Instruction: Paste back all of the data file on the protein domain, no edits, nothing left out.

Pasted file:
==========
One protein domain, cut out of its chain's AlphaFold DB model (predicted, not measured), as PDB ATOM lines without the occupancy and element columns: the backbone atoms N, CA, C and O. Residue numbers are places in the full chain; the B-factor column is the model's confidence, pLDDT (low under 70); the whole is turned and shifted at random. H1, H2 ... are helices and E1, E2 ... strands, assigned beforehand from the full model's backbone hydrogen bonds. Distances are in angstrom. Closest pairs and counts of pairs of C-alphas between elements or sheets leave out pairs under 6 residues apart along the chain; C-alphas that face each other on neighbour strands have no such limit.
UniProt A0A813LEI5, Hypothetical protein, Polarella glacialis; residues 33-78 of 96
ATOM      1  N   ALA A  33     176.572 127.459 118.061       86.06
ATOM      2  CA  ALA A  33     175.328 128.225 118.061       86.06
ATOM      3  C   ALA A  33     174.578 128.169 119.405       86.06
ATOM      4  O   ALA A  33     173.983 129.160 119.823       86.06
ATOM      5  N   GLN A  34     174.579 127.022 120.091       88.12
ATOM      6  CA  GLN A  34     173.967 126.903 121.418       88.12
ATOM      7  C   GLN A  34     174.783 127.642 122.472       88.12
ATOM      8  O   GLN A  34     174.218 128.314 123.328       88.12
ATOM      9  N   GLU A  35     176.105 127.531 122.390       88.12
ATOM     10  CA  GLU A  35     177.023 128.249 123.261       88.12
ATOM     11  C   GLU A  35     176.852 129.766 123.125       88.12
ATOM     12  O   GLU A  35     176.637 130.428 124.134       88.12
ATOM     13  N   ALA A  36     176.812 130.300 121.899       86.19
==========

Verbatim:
One protein domain, cut out of its chain's AlphaFold DB model (predicted, not measured), as PDB ATOM lines without the occupancy and element columns: the backbone atoms N, CA, C and O. Residue numbers are places in the full chain; the B-factor column is the model's confidence, pLDDT (low under 70); the whole is turned and shifted at random. H1, H2 ... are helices and E1, E2 ... strands, assigned beforehand from the full model's backbone hydrogen bonds. Distances are in angstrom. Closest pairs and counts of pairs of C-alphas between elements or sheets leave out pairs under 6 residues apart along the chain; C-alphas that face each other on neighbour strands have no such limit.
UniProt A0A813LEI5, Hypothetical protein, Polarella glacialis; residues 33-78 of 96
ATOM      1  N   ALA A  33     176.572 127.459 118.061       86.06
ATOM      2  CA  ALA A  33     175.328 128.225 118.061       86.06
ATOM      3  C   ALA A  33     174.578 128.169 119.405       86.06
ATOM      4  O   ALA A  33     173.983 129.160 119.823       86.06
ATOM      5  N   GLN A  34     174.579 127.022 120.091       88.12
ATOM      6  CA  GLN A  34     173.967 126.903 121.418       88.12
ATOM      7  C   GLN A  34     174.783 127.642 122.472       88.12
ATOM      8  O   GLN A  34     174.218 128.314 123.328       88.12
ATOM      9  N   GLU A  35     176.105 127.531 122.390       88.12
ATOM     10  CA  GLU A  35     177.023 128.249 123.261       88.12
ATOM     11  C   GLU A  35     176.852 129.766 123.125       88.12
ATOM     12  O   GLU A  35     176.637 130.428 124.134       88.12
ATOM     13  N   ALA A  36     176.812 130.300 121.899       86.19